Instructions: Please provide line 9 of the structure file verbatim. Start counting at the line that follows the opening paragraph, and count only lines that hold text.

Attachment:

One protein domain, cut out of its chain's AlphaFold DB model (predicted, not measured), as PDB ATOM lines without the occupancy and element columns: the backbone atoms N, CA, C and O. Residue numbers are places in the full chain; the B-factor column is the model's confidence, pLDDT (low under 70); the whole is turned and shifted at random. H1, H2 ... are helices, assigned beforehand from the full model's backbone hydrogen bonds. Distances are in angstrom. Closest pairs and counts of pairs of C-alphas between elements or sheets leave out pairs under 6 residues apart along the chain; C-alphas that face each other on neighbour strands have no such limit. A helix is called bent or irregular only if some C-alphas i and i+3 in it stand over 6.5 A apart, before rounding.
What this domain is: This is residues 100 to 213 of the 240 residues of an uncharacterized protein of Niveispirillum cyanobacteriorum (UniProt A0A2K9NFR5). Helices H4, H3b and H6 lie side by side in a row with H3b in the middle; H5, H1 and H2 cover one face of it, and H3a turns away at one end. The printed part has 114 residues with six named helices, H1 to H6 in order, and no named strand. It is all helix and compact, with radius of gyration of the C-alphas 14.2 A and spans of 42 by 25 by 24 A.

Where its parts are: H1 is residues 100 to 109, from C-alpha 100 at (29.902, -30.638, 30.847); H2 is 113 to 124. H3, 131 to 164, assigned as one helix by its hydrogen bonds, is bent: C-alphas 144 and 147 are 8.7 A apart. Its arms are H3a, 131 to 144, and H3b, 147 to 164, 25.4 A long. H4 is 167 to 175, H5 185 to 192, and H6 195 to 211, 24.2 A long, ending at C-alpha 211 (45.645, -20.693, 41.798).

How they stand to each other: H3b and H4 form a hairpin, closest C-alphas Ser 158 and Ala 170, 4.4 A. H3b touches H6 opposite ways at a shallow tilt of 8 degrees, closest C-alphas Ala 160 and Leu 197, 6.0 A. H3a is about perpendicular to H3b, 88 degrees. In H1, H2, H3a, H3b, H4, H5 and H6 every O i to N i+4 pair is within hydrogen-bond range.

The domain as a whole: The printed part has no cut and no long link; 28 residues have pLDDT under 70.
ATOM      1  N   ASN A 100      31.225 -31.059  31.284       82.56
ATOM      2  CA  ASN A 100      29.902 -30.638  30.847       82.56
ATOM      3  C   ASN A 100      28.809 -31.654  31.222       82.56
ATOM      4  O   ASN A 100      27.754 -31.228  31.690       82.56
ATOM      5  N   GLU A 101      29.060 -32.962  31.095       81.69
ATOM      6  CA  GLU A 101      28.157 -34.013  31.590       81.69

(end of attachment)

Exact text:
ATOM      5  N   GLU A 101      29.060 -32.962  31.095       81.69